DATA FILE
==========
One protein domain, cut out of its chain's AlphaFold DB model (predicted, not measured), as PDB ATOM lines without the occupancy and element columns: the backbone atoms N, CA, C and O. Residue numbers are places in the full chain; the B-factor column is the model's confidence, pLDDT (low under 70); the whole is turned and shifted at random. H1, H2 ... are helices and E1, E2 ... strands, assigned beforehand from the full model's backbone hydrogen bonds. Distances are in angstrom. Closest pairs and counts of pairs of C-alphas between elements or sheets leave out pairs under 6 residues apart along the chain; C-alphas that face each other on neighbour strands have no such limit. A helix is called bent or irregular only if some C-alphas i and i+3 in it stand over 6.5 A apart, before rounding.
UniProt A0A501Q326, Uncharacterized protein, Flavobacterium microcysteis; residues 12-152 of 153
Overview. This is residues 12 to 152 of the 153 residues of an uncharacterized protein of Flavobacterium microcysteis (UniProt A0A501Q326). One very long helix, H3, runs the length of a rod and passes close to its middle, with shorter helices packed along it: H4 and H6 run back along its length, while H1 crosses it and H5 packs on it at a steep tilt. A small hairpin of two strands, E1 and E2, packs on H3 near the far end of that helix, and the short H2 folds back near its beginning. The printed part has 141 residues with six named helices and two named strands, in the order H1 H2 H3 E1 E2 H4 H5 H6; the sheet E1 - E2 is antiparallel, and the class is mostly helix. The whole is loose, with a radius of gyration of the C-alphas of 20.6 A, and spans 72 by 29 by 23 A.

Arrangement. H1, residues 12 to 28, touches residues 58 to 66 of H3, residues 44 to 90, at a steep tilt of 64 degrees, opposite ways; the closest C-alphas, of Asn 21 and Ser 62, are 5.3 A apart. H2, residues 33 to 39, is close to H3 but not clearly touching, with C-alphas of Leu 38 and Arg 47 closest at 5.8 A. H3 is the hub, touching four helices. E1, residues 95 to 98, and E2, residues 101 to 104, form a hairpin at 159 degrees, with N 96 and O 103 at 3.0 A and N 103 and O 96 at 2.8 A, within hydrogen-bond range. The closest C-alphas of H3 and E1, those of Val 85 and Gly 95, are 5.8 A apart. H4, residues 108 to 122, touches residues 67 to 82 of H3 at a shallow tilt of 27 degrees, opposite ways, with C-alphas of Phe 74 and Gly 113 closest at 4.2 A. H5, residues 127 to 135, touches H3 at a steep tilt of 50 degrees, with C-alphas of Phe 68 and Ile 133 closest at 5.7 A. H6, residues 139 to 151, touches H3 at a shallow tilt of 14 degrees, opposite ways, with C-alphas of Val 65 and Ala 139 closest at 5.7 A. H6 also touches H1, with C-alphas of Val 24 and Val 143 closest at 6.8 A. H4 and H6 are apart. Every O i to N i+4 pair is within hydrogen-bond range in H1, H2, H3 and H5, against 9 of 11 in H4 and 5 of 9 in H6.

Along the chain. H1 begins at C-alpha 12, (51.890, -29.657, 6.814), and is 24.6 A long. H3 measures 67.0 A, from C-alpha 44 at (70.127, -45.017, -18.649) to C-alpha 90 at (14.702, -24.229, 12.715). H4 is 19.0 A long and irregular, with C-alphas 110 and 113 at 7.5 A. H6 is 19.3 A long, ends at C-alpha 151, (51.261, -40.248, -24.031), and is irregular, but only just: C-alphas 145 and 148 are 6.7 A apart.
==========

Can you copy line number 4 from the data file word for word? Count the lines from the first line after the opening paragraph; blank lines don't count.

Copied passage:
Along the chain. H1 begins at C-alpha 12, (51.890, -29.657, 6.814), and is 24.6 A long. H3 measures 67.0 A, from C-alpha 44 at (70.127, -45.017, -18.649) to C-alpha 90 at (14.702, -24.229, 12.715). H4 is 19.0 A long and irregular, with C-alphas 110 and 113 at 7.5 A. H6 is 19.3 A long, ends at C-alpha 151, (51.261, -40.248, -24.031), and is irregular, but only just: C-alphas 145 and 148 are 6.7 A apart.